Where Boyd Got the Discourse
By Chet Richards
The attached chart is my contribution to the Big Boyd Blog-a-thon starting Monday, February 4, 2008, over at the Chicago Boyz blog.
Boyd, like Clausewitz and Musashi, drew on the totality of knowledge in his day for ideas. As Osinga and Coram documented (and I know from personal experience), Boyd devoured his sources. We used to joke that if Boyd didn’t write more in a book than the author did, it must not have been a very good book. As a result, he developed not just a knowledge of but a fluency in most of these subjects.
Sources in the red and blue zones are largely documented within his works (the leftmost red zone is military history and the other is military strategy). They, along with Gödel, Heisenberg, and the Second Law, underlie “Destruction and Creation” and Patterns of Conflict. The rest of the blue zone feeds into and is cited in Strategic Game of ? And ? and Organic Design.
Then there’s the big gap, 1987 – 1995 and finally the OODA loop appears in his last briefing, The Essence of Winning and Losing. What happened? Partly it was probably the emergence of the prostate cancer that would later kill him, but partly it was that with the fall of the Soviet Union it became clear that the era of war deciding things among the major powers was over. So he turned his attention to other things, including business and most particularly the types of business strategy based around the Toyota Production System. One reason for this was not that he drove a Toyota (when I visited him in 1992, he had a Honda and a Mercury), but that the descriptions of the Toyota System mirrored to an uncanny extent what he had written in his earlier works on warfare. [There’s more on this in Certain to Win.]
Was this just a coincidence? It turns out that it was not, as Boyd realized primarily from Thomas Cleary’s book, The Japanese Art of War. As this chart suggests, Boyd was quite familiar with the influence of Taoism on Sun Tzu and thence on Mao and Genghis Khan (and perhaps from there on the Blitzkrieg). Cleary’s book, which became one of Boyd’s favorites, also linked Sun Tzu/Taoism through Zen to Musashi and the modern study of the martial arts, which resonated with Boyd since his early career could be described as kung fu at 30,000 ft.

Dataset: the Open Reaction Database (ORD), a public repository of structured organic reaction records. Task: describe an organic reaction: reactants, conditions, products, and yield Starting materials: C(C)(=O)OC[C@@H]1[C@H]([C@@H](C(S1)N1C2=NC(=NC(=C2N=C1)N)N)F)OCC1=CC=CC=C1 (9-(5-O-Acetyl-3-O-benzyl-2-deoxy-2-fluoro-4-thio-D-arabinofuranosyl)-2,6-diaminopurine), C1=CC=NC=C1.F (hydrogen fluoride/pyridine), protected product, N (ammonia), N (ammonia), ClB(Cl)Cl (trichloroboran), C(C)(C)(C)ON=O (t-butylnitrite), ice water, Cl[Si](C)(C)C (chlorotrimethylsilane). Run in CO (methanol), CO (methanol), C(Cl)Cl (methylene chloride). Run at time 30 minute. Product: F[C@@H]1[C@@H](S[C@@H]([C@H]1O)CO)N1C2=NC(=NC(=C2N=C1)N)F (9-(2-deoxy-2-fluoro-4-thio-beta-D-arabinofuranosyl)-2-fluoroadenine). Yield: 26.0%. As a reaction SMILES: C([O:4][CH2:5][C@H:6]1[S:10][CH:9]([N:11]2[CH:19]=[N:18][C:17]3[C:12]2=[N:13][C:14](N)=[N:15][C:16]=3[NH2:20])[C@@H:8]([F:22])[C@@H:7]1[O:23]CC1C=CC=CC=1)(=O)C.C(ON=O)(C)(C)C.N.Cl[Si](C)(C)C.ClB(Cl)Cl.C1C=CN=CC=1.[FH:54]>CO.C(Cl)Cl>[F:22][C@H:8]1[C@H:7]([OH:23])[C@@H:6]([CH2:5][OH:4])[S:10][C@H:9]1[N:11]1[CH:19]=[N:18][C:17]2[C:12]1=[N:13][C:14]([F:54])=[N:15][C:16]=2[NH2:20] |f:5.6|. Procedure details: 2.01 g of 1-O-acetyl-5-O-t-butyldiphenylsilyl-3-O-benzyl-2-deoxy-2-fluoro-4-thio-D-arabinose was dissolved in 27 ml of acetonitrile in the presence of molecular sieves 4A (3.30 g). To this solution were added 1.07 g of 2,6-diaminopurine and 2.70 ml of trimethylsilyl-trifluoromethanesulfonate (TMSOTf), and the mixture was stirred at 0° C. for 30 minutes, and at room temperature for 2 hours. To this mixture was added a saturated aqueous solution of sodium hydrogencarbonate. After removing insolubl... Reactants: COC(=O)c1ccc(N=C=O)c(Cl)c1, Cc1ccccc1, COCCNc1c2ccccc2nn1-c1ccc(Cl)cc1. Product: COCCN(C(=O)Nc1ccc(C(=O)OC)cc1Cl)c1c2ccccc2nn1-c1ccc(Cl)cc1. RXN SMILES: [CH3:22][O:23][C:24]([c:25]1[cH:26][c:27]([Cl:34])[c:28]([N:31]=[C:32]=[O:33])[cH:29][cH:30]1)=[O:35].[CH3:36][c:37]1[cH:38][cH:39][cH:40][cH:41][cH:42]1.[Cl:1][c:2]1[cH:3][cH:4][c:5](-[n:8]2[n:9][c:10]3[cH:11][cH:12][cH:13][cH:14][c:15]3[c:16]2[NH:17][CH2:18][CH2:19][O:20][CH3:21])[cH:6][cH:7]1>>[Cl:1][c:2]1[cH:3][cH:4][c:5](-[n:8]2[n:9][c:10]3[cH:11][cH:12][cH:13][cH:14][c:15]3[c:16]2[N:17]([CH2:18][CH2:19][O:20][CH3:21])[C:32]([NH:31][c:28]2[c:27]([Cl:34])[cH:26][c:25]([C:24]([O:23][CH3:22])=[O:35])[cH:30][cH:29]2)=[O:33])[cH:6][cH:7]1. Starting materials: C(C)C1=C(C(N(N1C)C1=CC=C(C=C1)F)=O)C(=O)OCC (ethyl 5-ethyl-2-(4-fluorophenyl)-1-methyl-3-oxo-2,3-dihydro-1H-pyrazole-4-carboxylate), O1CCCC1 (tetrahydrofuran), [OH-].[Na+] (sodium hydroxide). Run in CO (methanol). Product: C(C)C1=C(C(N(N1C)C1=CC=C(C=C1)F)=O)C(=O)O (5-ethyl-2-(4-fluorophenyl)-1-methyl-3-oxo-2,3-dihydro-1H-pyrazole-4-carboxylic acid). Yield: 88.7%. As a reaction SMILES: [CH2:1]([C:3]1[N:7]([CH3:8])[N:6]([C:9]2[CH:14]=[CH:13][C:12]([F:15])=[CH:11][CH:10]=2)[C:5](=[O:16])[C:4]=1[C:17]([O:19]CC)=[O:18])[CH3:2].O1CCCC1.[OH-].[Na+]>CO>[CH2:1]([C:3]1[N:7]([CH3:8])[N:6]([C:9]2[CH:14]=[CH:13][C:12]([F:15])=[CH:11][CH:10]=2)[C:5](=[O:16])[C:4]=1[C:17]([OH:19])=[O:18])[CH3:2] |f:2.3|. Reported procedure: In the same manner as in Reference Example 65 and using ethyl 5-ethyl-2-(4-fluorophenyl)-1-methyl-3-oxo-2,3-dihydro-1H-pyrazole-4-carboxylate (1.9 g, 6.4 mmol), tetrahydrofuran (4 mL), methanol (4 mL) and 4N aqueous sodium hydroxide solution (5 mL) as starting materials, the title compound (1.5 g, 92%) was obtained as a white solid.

This stream also flows through Zen to present-day Japan and the Toyota Production System. Although he never included any Zen works explicitly in his briefings, we did discuss its influence on Toyota when he was reviewing the early drafts of what became my book, Certain to Win. I have no indication, by the way, that Boyd ever actually practiced any Zen techniques or that he ever read more deeply into it.
The more research I do in these areas, though, the more striking the connections between Boyd’s work and Zen concepts like clearness of vision, non-attachment to (fixed) forms and concepts, fluid awareness, and spontaneity. In fact, ideas such as these, along with Prigogine’s notion of far-from equilibrium “dissipative structures,” are what distinguish Boyd’s ultimate concept of the OODA loop, with its centrality of Orientation, from the cyclical version that he started with.
So when we’re comparing Boyd to other strategists, it is important to place everyone into historical context. A chart like this for Clausewitz would be sparse by comparison — the red zones including personal experience and down through about Napoleon (no Sun Tzu, of course), and the blue would stop at Newtonian mechanics. There would be no green zone at all. Such a comparison is, however, most unfair. Were Clausewitz to have lived in the late 20th Century, there is no reason, given his history, to think that he would have limited himself to the knowledge base of 1831 any more than Boyd did.
This entry was originally posted at Certain to Win.
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2 thoughts on “Osinga Roundtable on <i>Science, Strategy and War</i>: Chet Richards”
Heres is a readable version of the final version of the OODA loop which is in the lower right corner of Mr. Richards’ slide.
I’m glad that you brought up Musashi and Zen ( I have the Cleary translation of The Book of Five Rings on my shelf).
As Japan’s greatest swordsman -perhaps the greatest in recorded history – Musashi wrote about his art in a way that expressed swordsmanship in terms of principles of combat and oneness with the moment so that the flow of the opponent could be intuitively grasped before he could undertake his next action. Principles that could be extrapolated to different levels of conflict. An individualist fighter, who understood his interconnectiveness with his environment and mental state, it’s highly probable his insights would have resonated with Boyd’s personal experience as a fighter pilot and subsequent ideas.
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